The Final Report of the Special Master, Kenneth R. Feinberg, for the September 11 Victim Compensation Fund of 2001 indicated Feinberg's reluctance to rely on gender- and racebased life and worklife tables. See Kenneth Feinberg, Dep't of Justice, Volume 1, Final Report of The Special Master for the September 11th Victim Compensation Fund of 2001 33, n. 109 (2004) (citing James Ciecka, Thomas Donley & Jerry Goldman, A Markov Process Model of Work-Life Expectancies Based on Labor Market Activity 1997-98, 10, 2 J. of Legal Econ. 27 (2000)); see also Chamallas & Wiggins, supra at 155-83 (discussing Special Master Feinberg's refusal to take into account race and gender based statistics when computing damages in the interest of "public policy and equity").
Courts, and the experts testifying before them regarding future economic loss, are less discomforted and careful than Mr. Feinberg, relying daily on race-, ethnicity-, and gender-based statistics, reminiscent of Bulletin 2254, to determine loss of future earning capacity. See supra Part III.B (highlighting testimony of experts in this case); Kurt V. Krueger & Frank Slesnick, Total Worklife Expectancy, 25 J. of Forensic Econ. 51, 53 (2014) ("While gender-based and labor force-based worklife expectancy tables have such discriminatory features, courts and economists have developed a habit of using them."); see also generally Dan B. Dobbs, Paul T. Hayden, & Ellen M. Bulbick, The Law of Torts, § 479 (2d ed. 2015) (collecting cases and sources that have questioned or rejected statistical tables predicated on race and gender differences). But see supra Part IV (discussing this court's application of the McMillan rule). As a result, minority plaintiffs often receive lower awards of damages. See Martha Chamallas, The Architecture of Bias: Deep Structures in Tort Law, 146 U. Pa. L. Rev. 463, 482 (1998) ("Chamallas II").
"[T]he willingness of economists and judges to rely on sex and race as a measure of an individual's future earning potential may have as much to do with habit as it does with strict fidelity. . . ." to appropriate economic analysis. See Chamallas & Wiggins, supra at 168.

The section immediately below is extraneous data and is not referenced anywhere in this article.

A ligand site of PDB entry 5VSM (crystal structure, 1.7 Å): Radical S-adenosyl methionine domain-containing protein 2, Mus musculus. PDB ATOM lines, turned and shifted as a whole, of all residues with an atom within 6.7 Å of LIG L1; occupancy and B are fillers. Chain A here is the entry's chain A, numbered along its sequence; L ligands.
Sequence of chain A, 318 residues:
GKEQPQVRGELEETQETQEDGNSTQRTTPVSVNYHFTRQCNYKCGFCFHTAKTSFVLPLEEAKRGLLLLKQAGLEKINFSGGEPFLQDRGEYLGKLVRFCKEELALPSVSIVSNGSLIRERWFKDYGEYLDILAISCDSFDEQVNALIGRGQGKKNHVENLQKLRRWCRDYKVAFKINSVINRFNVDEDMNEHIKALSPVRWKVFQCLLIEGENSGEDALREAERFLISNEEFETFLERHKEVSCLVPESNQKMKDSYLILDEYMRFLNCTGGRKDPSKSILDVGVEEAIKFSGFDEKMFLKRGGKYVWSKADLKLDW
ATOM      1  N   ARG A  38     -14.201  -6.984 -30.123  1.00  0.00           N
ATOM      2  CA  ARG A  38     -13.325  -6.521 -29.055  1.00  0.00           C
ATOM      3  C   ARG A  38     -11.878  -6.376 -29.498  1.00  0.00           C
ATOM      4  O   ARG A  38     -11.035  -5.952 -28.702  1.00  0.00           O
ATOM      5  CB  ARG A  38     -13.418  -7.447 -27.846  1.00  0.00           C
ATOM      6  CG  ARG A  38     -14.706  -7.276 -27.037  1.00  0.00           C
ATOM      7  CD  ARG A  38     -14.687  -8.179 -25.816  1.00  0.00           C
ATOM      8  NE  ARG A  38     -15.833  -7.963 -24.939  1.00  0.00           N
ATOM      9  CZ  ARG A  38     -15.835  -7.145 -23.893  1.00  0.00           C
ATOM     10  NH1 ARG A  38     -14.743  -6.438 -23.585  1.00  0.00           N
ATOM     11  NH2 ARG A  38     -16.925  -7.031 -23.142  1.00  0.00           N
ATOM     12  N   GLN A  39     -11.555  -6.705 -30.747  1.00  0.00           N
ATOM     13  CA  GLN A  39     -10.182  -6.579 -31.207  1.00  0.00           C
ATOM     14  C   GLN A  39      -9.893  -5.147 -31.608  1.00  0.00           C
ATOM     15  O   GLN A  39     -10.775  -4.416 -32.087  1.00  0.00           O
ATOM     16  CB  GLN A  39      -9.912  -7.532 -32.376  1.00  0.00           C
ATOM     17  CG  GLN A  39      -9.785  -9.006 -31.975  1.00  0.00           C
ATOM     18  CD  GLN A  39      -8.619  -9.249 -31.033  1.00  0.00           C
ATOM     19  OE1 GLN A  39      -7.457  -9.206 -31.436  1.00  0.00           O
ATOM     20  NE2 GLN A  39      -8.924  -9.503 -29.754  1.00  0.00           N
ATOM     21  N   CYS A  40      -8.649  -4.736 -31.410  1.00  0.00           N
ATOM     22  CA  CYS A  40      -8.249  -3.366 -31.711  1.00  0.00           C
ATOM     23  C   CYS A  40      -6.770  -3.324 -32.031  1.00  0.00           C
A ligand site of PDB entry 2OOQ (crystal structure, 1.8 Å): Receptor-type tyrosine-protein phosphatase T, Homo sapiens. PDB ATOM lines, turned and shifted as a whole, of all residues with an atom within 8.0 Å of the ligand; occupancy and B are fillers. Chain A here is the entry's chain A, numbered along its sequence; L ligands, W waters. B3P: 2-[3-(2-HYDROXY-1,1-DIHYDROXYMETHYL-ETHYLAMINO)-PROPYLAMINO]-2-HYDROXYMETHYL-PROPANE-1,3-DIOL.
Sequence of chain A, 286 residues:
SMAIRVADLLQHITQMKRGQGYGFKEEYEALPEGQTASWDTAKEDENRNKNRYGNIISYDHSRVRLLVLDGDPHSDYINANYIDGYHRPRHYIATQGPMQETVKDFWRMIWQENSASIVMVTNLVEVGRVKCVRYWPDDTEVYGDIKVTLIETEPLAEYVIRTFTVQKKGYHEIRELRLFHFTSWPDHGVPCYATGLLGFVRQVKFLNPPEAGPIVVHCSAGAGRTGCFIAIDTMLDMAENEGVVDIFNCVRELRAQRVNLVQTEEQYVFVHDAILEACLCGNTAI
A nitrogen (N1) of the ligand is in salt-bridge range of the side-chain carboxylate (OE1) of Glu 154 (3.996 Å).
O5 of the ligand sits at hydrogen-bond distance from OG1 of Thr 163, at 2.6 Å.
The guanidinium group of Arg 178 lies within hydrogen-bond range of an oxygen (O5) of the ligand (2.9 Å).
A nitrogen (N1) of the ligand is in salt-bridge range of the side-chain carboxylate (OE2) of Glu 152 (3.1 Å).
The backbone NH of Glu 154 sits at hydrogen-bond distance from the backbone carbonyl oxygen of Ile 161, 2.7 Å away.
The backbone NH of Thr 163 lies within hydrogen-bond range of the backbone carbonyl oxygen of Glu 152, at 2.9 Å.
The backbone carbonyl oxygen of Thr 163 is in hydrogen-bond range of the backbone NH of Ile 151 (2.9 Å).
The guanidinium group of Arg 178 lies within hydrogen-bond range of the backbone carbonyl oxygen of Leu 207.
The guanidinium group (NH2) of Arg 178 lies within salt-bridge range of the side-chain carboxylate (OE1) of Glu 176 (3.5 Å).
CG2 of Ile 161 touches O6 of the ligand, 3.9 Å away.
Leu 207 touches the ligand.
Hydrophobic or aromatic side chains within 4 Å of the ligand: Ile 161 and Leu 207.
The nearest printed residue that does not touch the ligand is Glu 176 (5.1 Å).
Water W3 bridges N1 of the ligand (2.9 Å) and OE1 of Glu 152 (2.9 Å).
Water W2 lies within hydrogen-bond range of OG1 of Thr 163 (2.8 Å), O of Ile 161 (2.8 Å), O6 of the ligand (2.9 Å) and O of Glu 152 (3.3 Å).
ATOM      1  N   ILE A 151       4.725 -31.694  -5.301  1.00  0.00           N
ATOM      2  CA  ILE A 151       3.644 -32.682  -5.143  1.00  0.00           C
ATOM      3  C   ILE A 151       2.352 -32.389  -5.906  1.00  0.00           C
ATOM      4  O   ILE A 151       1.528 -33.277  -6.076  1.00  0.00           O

[I]n the realm of torts a higher value is placed upon the lives of white men and[, problematically, the] injuries suffered by this group are worth more than injuries suffered by other less privileged groups in society. . . . [C]ontemporary tort law devalues or undervalues the lives, activities, and potential of women and people of color.
Chamallas II, supra at 465, 467. For many tort cases, and particularly for lead paint cases, loss of earning potential is the big ticket item of damages, which can make the difference between a modest and sizeable award. See Martha Chamallas, Questioning the Use of Race-Specific and Gender-Specific Economic Date in Tort Litigation: A Constitutional Argument, 63 Fordham L. Rev. 73, 75 ("Chamallas III") (collecting cases).
The use of race-based statistics to obtain a reduced damage award—which is now extended to the use of ethnicity-based statistics, to calculate future economic loss—is unconstitutional. See supra Part IV (discussing McMillan rule and its application). It violates due process because it creates arbitrary and irrational state action, and equal protection, because it subjects the claimant to a "disadvantageous estimate" of damages "solely on the basis" of ethnic classification. Id.
Race and ethnicity are not, and should not, be a determinant of individual achievement. To support such a proposition distorts the American dream, denigrating minorities' chances of climbing the socio-economic ladder. Using these statistics to calculate future economic loss reinforces the rigid racial and ethnic barriers that our society strives to abolish. See infra Part VI.A (discussing affirmative action). Basing an individual's earning capacity on his or her race or ethnicity is "problematic for poor minority plaintiffs because it assumes that racism and classism will exhaust their opportunities in the same way that it may have adversely affected their relatives." Greenberg, supra at 430; see also Patrick Sharkey, Neighborhoods and the Black-White Mobility Gap, The PEW Charitable Trusts: Economic Mobility Project (2009), http://www.pewtrusts.org/~/media/legacy/uploadedfiles/wwwpewtrustsorg/reports/economic_mo bility/PEWSHARKEYv12pdf.pdf (last visited July 28, 2015) (exploring the impact of neighborhood poverty rates experienced during childhood as an important factor affecting the mobility gap).